Israel’s Mitam is a tick’s green nemesis

Mitam’s CEO Tzali Cnaani aims to bring an environmentally safe solution against ticks to market by 2010. Who doesn’t love bringing our favorite furry friends into the house – even to curl up on the bed? But the freeloading ticks …

Mitam’s CEO Tzali Cnaani aims to bring an environmentally safe solution against ticks to market by 2010.

Who doesn’t love bringing our favorite furry friends into the house – even to curl up on the bed? But the freeloading ticks Rover brings under the covers with him are a nuisance and a health hazard, causing Lyme disease in North America, and a host of other ailments. While chemical solutions can control ticks, the cost is adverse health effects to humans, animals and the environment.

Now, an Israeli company Mitam has developed a chemical-free, environmentally safe anti-tick spray that is safe for pets and farm animals. Based on 15 years of research at the Volcani Institute in Israel, Mitam’s biological solution takes advantage of the fact that ticks do have natural enemies. One in particular is a naturally occurring fungus called Metarhizium anisopliae, which latches onto and consumes the protein exoskeleton of the tick, causing death.

Normally present in nature or in a cowshed in small amounts, Mitam has found a way to amplify the fungus’s potency and supply it food, while it waits for a tick to jump into an animals’ fur.

“It eats the tick, and there is no egg laying. This is one of our main achievements,” Mitam’s CEO Tzali Cnaani tells ISRAEL21c. What also makes it a plus for farmers and pet owners is that Mitam’s spray can be applied either to the animal’s habitat on the farm or at home, as well as on the animal directly.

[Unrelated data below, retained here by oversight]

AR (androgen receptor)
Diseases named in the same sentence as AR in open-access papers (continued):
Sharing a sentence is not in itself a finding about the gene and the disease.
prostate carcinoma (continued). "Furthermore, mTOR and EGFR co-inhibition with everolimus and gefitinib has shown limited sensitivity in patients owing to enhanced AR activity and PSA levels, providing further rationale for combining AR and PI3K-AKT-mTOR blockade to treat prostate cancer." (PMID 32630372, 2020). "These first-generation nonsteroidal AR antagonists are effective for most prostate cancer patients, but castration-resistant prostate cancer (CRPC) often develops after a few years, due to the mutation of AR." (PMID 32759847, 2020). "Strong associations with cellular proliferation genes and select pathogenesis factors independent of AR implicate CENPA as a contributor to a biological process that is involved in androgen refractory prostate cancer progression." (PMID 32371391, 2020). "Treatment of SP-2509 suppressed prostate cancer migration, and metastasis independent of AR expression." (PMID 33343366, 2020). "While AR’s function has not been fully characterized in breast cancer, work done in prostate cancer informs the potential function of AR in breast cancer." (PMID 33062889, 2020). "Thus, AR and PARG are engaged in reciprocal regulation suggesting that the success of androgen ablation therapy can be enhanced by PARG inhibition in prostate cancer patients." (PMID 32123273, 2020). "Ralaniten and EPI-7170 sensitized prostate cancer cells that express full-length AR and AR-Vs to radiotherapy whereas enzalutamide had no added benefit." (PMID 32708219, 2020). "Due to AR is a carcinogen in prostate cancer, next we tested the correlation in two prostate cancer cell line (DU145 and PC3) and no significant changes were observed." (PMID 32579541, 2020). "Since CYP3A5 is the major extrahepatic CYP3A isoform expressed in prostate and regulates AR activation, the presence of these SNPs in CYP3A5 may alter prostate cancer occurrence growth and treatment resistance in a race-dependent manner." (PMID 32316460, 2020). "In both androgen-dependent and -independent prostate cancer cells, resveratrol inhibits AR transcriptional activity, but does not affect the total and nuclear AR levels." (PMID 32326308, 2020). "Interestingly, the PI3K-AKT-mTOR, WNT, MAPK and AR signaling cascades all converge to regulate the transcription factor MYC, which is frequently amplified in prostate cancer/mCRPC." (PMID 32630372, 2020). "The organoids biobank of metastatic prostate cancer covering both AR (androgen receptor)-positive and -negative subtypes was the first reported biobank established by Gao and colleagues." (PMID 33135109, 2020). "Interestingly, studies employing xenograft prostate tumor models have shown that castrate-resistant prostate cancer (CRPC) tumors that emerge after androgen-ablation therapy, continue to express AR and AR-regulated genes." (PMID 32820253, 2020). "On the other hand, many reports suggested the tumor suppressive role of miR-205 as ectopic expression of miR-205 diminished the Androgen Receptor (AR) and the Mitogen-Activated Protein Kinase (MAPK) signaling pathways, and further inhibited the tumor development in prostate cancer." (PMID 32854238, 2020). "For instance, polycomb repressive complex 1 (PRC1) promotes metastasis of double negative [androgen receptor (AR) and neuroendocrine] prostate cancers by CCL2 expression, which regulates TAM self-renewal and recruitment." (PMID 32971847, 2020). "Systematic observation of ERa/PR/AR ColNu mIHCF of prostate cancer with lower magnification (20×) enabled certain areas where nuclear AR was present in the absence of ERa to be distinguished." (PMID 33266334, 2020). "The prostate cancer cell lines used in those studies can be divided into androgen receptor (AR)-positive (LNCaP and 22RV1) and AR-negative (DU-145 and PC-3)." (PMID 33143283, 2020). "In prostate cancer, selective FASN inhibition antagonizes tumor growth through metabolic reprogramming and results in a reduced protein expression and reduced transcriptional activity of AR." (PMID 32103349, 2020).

No resistance and kid-safe

Competitive in price with similar, but harmful, chemicals such as Frontline, Mitam is now working with the US Food and Drug Administration and the Environmental Protection Agency (EPA) in the US to prepare for commercial sales expected to start in 2010.

The solution is believed to be effective on a number of ectoparasites that penetrate the outer body of an animal, although the scientific evidence is not yet available, says Cnaani. For now the company of six, based in Katzrin in the Golan Heights and founded in 2003, is focusing on ticks that attack companion and domestic animals such as cows, horses, sheep, goats – and cats and dogs.

One problem with existing methods of tick control, according to Cnaani, is that the materials are poisonous and harm the environment. “The dog is close to the kids and it rubs off,” he says.

In addition, he explains: “The ticks develop resistance to it, and eventually it becomes less and less effective. There is room for a solution that is environmentally friendly. We are using something natural.”

Proven efficacy in the greenhouse

The fungus being bred by the company has already been shown to be a sound biological control solution in the agriculture business, and is used to keep pests off greenhouse-grown berries.

In the cattle business, beef farmers especially are actively seeking new solutions to save their livestock from cattle tick fever, which leads to anemia and even death in some cases. There are 1.3 billion head of cattle in the world, says Cnaani, and according to experts the overall damage from cattle tick fever is enormous, at $7 billion a year worldwide.

“There is a high cost of treatment, and loss of production,” notes Cnaani, pointing out that the EPA is actively seeking new environmental solutions in this direction.

About Karin Kloosterman

Karin Kloosterman lives in Jaffa, Israel. She is a journalist, writer and blogger who focuses on the environment and clean technology from Israel and the Middle East. Published in hundreds of newspapers around the world, Karin also writes for the Huffington Post and Green Prophet.